To start with, what do terms like “Isolate”, “Full Spectrum”, “Pure CBD” or “Whole Plant” mean? Good question!

CBD Isolate:

As the name suggests, a CBD isolate (also labeled “Pure CBD” or “CBD oil”) is a purified extract that has been separated from other cannabinoids, acids and chemicals found in the hemp plant.  In this pure and isolated form it is extremely well tolerated and effective in helping with pain, inflammation, mood and general health.

There are several extraction methods but generally the CBD is extracted using some type of solvent (this can be a liquid solvent, CO2, or an oil solvent), then filtered, heated and then isolated and processed into a powder. Isolate products such as these are usually 99% CBD and deliver the most amount of CBD to your system at once.

Initially it was thought that CBD isolates were more potent and effective on the whole but recent discoveries have shown that this may not be the case.  While CBD isolate packs a potent punch and remains the preferred treatment for many patients, many now believe that the pairing of the cannabinoids and terpenes (Full Spectrum) offers the most benefits of all.  

 

Full Spectrum:

Unlike the CBD isolate that’s been stripped of everything, a full-spectrum product contains all the therapeutic compounds cannabis has to offer; this include terpenes and other cannabinoids such as CBG, CBN and even some THC. Usually these will be in naturally occurring ratios and extracted from the plant and specific strain. This is where a multitude of flavonoids and polyphenols, which are vital micro nutrients, work together in synergy—the advantage of something called the entourage effect. For a large majority of average users, this high quality spectrum CBD oil will be the better and more efficient option.

In a 2015 study done at the Lautenberg Center for General Tumor Immunology in Jerusalem, research showed that in mice, CBD was much more effective when used along other compounds of the cannabis plant. Although they haven’t figured out exactly why, a full-spectrum CBD oil proved more effective at treating a majority of medical conditions than its isolated counterpart. The study concluded that CBD isolate becomes less effective over time, while the Full Spectrum continues its effectiveness. It was also concluded that a CBD isolate is only as effective as its dose, while the Full Spectrum extract continues its effectiveness as the dosage increases.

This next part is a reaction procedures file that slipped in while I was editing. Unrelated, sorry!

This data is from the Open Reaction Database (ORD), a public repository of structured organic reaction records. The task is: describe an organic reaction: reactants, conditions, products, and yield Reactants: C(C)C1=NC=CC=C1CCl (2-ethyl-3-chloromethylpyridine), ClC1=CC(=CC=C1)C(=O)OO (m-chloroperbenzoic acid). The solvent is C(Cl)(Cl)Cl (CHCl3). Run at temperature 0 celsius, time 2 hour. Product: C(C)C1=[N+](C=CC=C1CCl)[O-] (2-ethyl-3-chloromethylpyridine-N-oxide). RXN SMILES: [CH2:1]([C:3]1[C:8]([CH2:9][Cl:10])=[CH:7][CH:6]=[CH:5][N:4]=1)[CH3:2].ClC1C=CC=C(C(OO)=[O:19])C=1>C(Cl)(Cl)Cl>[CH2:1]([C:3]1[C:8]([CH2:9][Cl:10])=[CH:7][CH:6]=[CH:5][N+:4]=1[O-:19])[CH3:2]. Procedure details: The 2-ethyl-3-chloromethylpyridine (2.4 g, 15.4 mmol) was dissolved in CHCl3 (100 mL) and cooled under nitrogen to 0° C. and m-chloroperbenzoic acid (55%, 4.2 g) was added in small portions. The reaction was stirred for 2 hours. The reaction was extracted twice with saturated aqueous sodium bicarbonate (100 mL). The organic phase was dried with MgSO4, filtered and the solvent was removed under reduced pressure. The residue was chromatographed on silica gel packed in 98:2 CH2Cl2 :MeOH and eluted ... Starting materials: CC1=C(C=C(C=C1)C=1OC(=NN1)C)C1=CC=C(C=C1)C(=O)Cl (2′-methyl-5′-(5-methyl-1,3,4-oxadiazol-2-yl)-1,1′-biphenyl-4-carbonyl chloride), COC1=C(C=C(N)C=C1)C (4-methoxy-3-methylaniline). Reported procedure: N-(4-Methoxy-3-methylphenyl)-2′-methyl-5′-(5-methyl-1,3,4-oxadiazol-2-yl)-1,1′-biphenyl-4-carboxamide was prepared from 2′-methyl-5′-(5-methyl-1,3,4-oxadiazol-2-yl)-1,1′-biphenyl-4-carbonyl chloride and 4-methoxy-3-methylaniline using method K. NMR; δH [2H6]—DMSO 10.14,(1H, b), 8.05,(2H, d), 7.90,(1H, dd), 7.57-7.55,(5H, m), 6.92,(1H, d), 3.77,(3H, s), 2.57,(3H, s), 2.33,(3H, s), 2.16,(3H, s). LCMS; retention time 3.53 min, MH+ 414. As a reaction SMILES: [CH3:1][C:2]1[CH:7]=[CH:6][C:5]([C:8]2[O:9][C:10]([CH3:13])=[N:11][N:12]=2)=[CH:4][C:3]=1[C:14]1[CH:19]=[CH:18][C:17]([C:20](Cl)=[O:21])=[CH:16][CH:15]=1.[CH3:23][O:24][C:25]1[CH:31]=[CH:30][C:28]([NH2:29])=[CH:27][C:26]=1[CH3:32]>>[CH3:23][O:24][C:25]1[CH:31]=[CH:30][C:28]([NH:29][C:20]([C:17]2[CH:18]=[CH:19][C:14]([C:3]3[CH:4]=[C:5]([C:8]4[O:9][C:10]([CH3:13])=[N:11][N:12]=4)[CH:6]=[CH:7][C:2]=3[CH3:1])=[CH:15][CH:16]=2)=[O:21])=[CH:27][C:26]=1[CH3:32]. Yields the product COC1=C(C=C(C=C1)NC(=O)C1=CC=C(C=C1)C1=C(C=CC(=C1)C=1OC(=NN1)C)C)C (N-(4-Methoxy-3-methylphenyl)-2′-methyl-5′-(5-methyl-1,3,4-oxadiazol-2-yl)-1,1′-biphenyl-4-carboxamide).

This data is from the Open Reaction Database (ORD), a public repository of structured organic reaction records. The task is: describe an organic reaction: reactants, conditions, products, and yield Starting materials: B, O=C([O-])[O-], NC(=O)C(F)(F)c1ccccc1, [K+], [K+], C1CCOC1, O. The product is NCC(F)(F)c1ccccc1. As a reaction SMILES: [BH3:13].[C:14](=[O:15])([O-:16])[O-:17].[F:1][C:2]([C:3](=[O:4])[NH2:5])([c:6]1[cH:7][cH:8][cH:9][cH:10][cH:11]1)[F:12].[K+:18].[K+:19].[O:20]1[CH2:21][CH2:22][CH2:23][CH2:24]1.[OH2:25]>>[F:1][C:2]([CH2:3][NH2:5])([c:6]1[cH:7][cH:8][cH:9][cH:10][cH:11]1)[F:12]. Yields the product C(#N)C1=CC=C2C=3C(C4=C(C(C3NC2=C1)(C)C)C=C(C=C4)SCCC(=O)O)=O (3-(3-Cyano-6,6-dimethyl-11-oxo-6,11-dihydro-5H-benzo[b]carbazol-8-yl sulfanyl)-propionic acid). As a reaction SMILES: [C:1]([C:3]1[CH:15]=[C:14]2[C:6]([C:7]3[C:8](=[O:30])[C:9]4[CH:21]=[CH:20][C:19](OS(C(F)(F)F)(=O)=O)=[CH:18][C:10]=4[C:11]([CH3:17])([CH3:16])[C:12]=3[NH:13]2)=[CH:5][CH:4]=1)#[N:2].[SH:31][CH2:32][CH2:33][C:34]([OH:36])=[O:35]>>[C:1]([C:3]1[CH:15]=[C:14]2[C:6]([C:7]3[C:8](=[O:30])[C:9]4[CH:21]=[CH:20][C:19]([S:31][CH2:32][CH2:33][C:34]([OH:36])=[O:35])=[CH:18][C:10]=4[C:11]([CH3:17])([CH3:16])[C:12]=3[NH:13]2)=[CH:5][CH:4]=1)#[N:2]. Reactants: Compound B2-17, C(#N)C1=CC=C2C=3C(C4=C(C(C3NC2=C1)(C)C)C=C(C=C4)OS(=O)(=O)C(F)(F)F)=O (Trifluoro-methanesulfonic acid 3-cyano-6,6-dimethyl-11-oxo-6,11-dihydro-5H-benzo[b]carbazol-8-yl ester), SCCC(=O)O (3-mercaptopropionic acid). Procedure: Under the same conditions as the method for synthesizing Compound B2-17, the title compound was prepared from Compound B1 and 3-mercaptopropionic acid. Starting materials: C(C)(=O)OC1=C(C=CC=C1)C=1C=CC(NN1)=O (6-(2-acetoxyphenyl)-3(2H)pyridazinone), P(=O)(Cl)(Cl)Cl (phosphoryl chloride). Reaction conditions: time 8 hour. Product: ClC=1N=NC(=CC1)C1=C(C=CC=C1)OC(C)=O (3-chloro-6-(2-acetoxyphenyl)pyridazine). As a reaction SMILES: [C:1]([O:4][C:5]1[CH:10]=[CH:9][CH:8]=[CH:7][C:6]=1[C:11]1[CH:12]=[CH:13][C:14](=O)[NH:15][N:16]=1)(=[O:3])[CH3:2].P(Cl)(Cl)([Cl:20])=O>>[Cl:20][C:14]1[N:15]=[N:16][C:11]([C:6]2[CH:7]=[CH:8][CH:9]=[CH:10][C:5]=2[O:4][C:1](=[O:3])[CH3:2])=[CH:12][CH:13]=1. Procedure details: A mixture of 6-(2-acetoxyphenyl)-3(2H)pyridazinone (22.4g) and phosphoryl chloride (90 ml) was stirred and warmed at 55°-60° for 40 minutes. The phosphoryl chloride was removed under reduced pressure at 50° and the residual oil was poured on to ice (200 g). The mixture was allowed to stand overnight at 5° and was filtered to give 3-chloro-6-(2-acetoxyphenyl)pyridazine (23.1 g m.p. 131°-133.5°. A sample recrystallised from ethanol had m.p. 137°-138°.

So why isolate molecules from this incredible plant in the first place? Great question. The answer is that CBD isolate is not only very effective on its own but also offers some convenient benefits. For instance, CBD isolate is easily measured so it lends itself well to mixing with oils or baking into edibles. Since it offers a high degree of control and is usually tasteless, it’s the preferred choice for flavored products.  Another advantage to products labeled as isolate is the fact that since nothing but CBD is in them, those who may be drug tested need not worry. When looking at an isolate product, one thing to keep in mind is the purity standard. While many products are in the 99.9% range with no identifiable amounts of THC, there are lower purity ones that may still have trace amounts that can show up in lab tests. This small amount is typically negligible and is nowhere near the amounts found in Full Spectrum products, but it is still something to be aware of for those seeking the purest form.